My journey in MEDLIT Project began back in 2016 when Prof. Ezhar Tamam appointed me as one of the team members. I am honored and excited to be part of this project, working with knowledgeable and experienced researchers. For that, I must thank Prof. Ezhar, to whom I owed this truly wonderful opportunity. The MEDLIT project is an important milestone for me as it marks my first engagement in an international research project.  Of course, this project has developed and changed me in more ways than one – not only as an academician and a researcher but more importantly, as a human being.

Being part of the Erasmus+ team not only provides me with an invaluable research experience for my future career advancement, but it also nurtures my personal strength. Working with the Erasmus+ research team has brought forth many important lessons and skills. For example, I was able to establish and maintain a network of local and international research counterparts, including from Austria, the Netherlands, Germany, Thailand, and Vietnam. Collaborating with my foreign counterparts has allowed me to experience different working styles, which in turn, enabled me to learn, understand, and therefore, appreciate cultural differences. Our differences aside, working as a team seemed effortless. In addition, the MEDLIT project has also enabled me to create a network of media practitioners and government agencies such as the Malaysian Communications and Multimedia Commission (MCMC) and the Communications and Multimedia Content Forum.

I also had the chance to get myself acquainted with the broadcasting industry in a different country. A case in point was our visits to the ORF TV station and the OKTO TV in 2017.  Both visits had given me insights and deeper understanding of the media landscape in Vienna. At OKTO TV, I was fortunate to learn more about the tricks of the trade, such as producing TV programs using both single-camera production and multi-camera production, in various stages of production. This is such an invaluable experience, which I will never forget. Full cooperation and commitment from all the team members enabled us to produce our own program within the given time. If anything, this shows that, through thick and thin, we managed to stand together and deliver as a strong team!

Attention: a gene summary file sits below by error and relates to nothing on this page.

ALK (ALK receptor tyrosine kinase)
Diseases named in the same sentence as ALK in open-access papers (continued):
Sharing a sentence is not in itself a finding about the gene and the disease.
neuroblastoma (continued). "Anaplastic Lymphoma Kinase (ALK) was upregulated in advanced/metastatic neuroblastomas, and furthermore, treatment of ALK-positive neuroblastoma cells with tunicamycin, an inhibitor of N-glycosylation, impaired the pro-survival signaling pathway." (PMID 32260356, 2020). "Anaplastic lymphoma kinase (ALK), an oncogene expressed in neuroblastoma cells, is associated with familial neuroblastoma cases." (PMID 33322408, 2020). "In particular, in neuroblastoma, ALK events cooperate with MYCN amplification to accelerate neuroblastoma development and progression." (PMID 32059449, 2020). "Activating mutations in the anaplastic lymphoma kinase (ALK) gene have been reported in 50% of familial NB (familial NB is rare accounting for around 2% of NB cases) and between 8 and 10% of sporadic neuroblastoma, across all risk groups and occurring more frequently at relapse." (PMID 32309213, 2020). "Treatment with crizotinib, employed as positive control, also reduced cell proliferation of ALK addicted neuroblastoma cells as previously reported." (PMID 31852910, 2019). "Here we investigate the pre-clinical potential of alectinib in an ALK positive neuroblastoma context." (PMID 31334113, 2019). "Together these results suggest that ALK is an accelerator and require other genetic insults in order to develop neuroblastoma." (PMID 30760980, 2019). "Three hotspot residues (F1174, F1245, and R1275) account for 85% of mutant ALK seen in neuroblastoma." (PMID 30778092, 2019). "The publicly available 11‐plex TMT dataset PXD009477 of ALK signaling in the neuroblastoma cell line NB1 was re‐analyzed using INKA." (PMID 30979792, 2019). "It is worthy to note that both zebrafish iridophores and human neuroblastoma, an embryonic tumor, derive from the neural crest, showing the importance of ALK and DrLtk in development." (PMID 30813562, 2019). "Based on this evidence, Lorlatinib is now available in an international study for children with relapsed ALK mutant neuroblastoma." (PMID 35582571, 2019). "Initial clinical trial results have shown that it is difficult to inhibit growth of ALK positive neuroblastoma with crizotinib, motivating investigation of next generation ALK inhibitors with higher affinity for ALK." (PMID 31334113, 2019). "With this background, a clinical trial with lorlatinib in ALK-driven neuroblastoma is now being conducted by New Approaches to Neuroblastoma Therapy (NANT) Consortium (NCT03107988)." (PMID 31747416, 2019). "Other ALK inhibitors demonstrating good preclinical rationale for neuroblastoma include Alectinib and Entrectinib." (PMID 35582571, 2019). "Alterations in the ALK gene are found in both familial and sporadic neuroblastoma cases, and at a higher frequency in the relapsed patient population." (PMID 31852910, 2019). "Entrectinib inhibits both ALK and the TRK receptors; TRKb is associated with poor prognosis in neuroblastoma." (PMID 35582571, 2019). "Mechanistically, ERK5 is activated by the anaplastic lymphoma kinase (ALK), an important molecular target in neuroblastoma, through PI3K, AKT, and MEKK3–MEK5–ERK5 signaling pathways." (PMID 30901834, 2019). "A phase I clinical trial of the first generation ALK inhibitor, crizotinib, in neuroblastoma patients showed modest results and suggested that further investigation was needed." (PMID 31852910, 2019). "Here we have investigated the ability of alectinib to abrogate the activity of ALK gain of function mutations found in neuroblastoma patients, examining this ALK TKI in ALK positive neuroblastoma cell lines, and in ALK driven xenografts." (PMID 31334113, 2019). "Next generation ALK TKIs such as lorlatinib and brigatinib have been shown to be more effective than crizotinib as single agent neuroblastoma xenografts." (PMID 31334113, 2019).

All the travels – be it for meetings or workshops – to Vietnam, Bangkok, and Vienna were really an eye-opener for me.  First, I got to experience a conducive new working environment; and second, I also got the chance to learn about people, culture and places that are different from my own.

My journey in MEDLIT research was paved with stepping stones that would no doubt be useful in my career advancement as an academician. Starting with the very first meeting held in Kuala Lumpur to understand the various facets and dimensions of media literacy, we began to develop items for the questionnaire.  This gives me the opportunity to learn from other team members.  Especially instrumental to this process was Prof. Ezhar, who lends his expertise in quantitative study. The meeting also served as an ice-breaker, allowing me to know and collaborate with team members from the Universiti Malaysia Kelantan (UMK).  Through this partnership, we learn about and capitalize on each other’s strengths. Conducting the Delphi Study also gives me a new experience in methodological approach. I learnt that it was not easy to get our stakeholders to participate as respondents – especially those in the top managerial level who have a busy schedule.  Time also presented another challenge, considering the depth and breadth of the research.

Furthermore, I have also deepened and broadened my conception of theoretical knowledge on media system and media culture. Lectures delivered by Prof. Thomas Bauer throughout our MEDLIT workshops and meetings gave me a deeper understanding on media emancipation. In addition, developing MOOC for Media Literacy also gives me a new insight on teaching – which  I could use as one of my teaching tools in the future.

Working in such a big project has not been easy, but I tried my level best to meet the deadlines and expectations in completing the tasks as a project member. There were times that the tasks appeared very daunting, made even more arduous by my full-time work commitment as a lecturer. Not only that, there were also challenges to get commitment from the other team members.  At the risk of sounding like a cliché, full cooperation and commitment from all team members is required at all time to deliver the best quality of work within then stipulated given time.  Despite these challenges, the experience that I gained throughout my journey in the MEDLIT project only serves as a solid platform for me to actively participate in future research.

All in all, the experience is enriching – as an academician, a researcher, and ultimately as a human being.  I was able to deepen and broaden my knowledge and in the process, make me a better person.  Perhaps Julius Caesar says it best – “Experience is the teacher of all things.”